The history and tradition of excellence at CREOL, College of Optics and Photonics, is detailed at length in a new publication from Information Display, the official magazine of the Society for Information Display.
The article appears in the January/February edition, and charts CREOL’s origins in the 1980s as former Florida Gov. Bob Graham’s vision for a high-tech talent pipeline. From its humble beginnings in a double-wide trailer at what was then a small commuter school, CREOL rose to its preeminent position today as a leader in optics and photonics research and instruction.
Pegasus Professor Shin-Tson Wu, Ph.D., is featured extensively in the article for his role in contributing both groundbreaking research and training students who would graduate into careers at companies like Apple and Facebook.
Wu shares in the article that it’s one-on-one attention and a family atmosphere — including regular dinners at his home for graduate students — that helps students become their very best.
The article notes that for the fourth consecutive year the separate publication Journal of the Society for Information Display awarded its Outstanding Student Paper of the year to researchers from CREOL. In 2020, it’s the joint work of Ph.D. candidate Tao Zhan and alumna Yun-Han Lee. Supporting the paper were CREOL students Jianghao Xiong, Guanjun Tan and Kun Yin; Goertek engineers Jilin Yang and Sheng Liu; and Wu.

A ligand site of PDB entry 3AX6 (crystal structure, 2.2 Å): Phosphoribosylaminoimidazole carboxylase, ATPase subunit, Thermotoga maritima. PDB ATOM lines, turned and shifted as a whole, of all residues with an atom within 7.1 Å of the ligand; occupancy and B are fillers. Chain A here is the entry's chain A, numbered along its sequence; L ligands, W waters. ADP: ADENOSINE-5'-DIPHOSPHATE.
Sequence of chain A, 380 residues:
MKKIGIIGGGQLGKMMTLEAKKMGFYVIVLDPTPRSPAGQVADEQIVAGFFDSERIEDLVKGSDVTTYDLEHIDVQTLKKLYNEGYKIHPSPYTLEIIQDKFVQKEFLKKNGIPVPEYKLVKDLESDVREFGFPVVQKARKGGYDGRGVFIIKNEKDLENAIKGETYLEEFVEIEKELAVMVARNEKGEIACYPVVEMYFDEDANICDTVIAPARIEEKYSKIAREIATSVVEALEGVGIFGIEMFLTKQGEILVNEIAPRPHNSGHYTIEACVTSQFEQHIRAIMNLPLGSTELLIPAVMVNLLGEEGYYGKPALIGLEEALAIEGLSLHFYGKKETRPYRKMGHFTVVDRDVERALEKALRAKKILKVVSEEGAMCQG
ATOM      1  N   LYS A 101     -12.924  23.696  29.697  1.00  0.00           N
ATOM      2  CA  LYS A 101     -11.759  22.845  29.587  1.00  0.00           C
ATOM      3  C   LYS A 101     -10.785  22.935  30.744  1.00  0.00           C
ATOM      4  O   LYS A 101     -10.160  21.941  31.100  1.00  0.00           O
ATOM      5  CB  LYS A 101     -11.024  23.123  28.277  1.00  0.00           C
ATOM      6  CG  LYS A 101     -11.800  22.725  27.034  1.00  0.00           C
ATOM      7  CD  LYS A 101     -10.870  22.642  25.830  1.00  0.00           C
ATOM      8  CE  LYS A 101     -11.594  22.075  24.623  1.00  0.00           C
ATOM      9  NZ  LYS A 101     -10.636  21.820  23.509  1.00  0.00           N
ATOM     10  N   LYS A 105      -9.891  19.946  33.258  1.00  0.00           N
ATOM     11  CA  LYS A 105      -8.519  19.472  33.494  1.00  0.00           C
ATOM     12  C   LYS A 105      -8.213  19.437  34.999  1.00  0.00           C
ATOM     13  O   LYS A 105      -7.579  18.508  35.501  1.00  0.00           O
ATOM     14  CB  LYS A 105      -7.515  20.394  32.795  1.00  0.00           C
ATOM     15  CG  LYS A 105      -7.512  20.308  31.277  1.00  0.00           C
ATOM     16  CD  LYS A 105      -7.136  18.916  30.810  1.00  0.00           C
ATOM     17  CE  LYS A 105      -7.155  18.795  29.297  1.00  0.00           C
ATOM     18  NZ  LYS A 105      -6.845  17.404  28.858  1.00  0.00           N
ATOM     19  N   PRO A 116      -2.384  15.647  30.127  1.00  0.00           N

The paper, “High-Efficiency Switchable Optical Elements for Advance Head-Up Displays,” details methods next-generation automotive displays can benefit from Pancharatnam-Berry phase optical elements.
Furthermore, Fangwang Gou, a display hardware engineer at Apple who graduated from CREOL in August 2020, received JSID‘s Best paper of the year award 2019 for leading work on “High Performance Color-Converted Micro-LED Displays,” which was supported by CREOL students En‐Lin Hsiang and Guanjun Tan, and AUO principal engineers Yi‐Fen Lan and Cheng‐Yeh Tsai, and professor Wu.
In a separate interview with CREOL, Wu said it’s a privilege to be highlighted by the publication.
“We put a lot of time and energy into our work, not for publicity but for the sheer joy of discovery and advancing our science,” Wu said. “Still, it’s always a pleasure to receive recognition from your peers.”